Flagship Brexit legislation survives despite mini-rebellion

Flagship Brexit legislation survived intact as it returned to the Commons despite further Tory concerns and a mini-rebellion.

MPs warned about the potential for ministers to use the European Union (Withdrawal) Bill to sign off changes into law which have an impact on people’s lives without requiring in-depth scrutiny in the Commons.

Senior Conservatives Dominic Grieve and John Penrose welcomed a Government concession but insisted more work is required.

Downing Street announced earlier this week it is to accept an amendment from the cross-party Commons Procedure Committee.

This will create a "sifting committee" involving backbench MPs who will decide whether statutory instruments proposed by ministers require a Commons vote.

Tory former ministers Ken Clarke, Nicky Morgan and Anna Soubry also rebelled to support an amendment pushed by Labour’s Yvette Cooper, which aimed to introduce a "necessity test" to ensure delegated powers included in the Bill should be used "only so far as necessary".

Despite the Tory support, Ms Cooper’s proposal - amendment 49 - was defeated by 312 votes to 295 - majority 17.

This was the smallest majority in the five votes won by the Government as the Bill remained unchanged following the sixth day of committee stage.

Labour was accused by Liberal Democrat leader Vince Cable of supporting an "extreme" Brexit after the Opposition frontbench abstained on a vote linked to the single market.

Lib Dem former minister Tom Brake’s amendment 124, which aimed to prevent the Bill’s regulation-making powers being used to "create barriers" to the UK’s continued membership of the single market, was defeated by 315 votes to 93 - majority 222.

Mr Clarke and Ms Soubry also rebelled to support Mr Brake’s amendment. They were joined by 44 Labour MPs.

Debate on committee stage day six focused on clause seven of the Bill, in which the Government asks Parliament to delegate legislative power to change the statute book so retained EU law functions effectively after Brexit.

Former minister Mr Penrose said: "As it stands at the moment I don’t think that the words that they have got in this Bill is passing the sniff test for an awful lot of us in this room.

"I am extremely pleased to see therefore the open and positive and constructive way that ministers have been approaching this issue and the commitment from the despatch box this afternoon to go back and have a further look at it.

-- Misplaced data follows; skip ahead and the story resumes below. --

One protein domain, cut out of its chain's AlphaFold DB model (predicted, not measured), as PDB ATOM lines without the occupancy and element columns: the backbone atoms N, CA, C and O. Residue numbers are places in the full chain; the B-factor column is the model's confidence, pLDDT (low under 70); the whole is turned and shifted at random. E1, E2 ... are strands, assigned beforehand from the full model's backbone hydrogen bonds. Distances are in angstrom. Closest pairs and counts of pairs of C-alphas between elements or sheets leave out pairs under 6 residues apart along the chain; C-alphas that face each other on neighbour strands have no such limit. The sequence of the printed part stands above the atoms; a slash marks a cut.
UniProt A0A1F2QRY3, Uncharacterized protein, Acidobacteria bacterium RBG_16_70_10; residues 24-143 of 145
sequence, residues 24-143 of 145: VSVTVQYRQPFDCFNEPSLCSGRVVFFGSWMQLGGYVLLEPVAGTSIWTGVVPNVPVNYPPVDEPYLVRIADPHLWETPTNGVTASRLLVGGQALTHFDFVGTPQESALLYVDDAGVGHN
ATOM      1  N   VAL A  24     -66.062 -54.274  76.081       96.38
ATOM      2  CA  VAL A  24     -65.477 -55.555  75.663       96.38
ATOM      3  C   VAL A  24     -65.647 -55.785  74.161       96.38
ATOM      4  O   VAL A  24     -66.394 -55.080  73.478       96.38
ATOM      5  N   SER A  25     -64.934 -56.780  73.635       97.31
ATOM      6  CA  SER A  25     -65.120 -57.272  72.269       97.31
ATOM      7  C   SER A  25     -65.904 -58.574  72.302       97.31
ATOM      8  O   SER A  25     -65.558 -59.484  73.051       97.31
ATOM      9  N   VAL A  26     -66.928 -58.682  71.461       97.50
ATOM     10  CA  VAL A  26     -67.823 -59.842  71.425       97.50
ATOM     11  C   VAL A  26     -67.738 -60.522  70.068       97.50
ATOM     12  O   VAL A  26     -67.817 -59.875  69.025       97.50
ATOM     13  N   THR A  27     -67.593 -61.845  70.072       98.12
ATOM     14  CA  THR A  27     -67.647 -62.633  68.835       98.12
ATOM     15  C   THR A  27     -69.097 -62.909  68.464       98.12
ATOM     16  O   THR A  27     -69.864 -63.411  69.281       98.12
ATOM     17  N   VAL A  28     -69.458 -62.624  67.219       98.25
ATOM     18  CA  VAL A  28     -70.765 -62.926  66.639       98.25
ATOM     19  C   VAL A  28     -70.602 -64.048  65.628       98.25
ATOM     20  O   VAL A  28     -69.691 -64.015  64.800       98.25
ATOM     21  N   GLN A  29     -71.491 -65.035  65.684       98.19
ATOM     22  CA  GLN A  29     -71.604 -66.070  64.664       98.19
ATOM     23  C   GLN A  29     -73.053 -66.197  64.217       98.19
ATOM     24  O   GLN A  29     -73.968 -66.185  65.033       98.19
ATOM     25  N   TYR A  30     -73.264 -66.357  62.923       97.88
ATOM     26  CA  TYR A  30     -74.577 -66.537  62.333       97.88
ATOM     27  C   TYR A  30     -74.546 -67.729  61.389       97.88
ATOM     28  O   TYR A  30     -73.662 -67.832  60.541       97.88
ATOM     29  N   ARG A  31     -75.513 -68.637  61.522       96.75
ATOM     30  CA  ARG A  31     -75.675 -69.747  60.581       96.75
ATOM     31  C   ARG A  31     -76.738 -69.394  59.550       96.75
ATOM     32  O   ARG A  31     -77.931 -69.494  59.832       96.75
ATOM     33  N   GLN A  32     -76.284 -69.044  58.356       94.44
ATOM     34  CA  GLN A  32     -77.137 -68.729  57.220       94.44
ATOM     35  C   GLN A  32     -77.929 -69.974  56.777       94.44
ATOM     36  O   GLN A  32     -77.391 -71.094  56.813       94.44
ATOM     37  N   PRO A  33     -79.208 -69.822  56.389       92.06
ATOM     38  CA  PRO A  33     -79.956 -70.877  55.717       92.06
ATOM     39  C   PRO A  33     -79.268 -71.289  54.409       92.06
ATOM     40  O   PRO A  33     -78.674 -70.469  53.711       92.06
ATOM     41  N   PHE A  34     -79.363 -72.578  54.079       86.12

"I couldn’t tempt the minister into a firm promise to introduce an amendment, but I think that is going to be what is necessary by the time we get to a report if it is going to be amended in a way which does become acceptable and passes the sniff test."

Former attorney general Mr Grieve accepted the "sifting committee" would improve the scrutiny process, providing it had the right MPs to navigate through the "avalanche" of statutory instruments.

He also said he was putting ministers "on notice" over the Bill’s so-called Henry VIII powers - a term reserved for measures which allow reforms with little parliamentary scrutiny - adding there could be amendments re-tabled at report stage.

Mr Grieve told the Commons: "The Government has got to come up with a response as to how it can constrain the powers that are set out.

"At the moment, my own opinion is that these powers are far too stark and far too great and are not necessary."

Amendments - including the "sifting committee" proposal - tabled by Tory MP Charles Walker on behalf of the Procedure Committee were debated during committee stage day six on Tuesday but cannot be voted on until Wednesday.

Responding for the Government, Brexit minister Steve Baker said the Bill was not an attempt to create "a power for ministers to change law simply because they don’t like it".

Mr Baker said that the aim of clause seven was to take the "minimum powers necessary" to "deliver a working statute book on exit day".

He told Tory backbenchers that the Government had listened "extremely carefully" to their concerns over the so-called Henry VIII powers, adding he was "willing" to work with Mr Grieve and others ahead of the Bill’s report stage.

Mr Baker also said any major policy change would come through primary legislation, though small policy choices may be made through secondary legislation.


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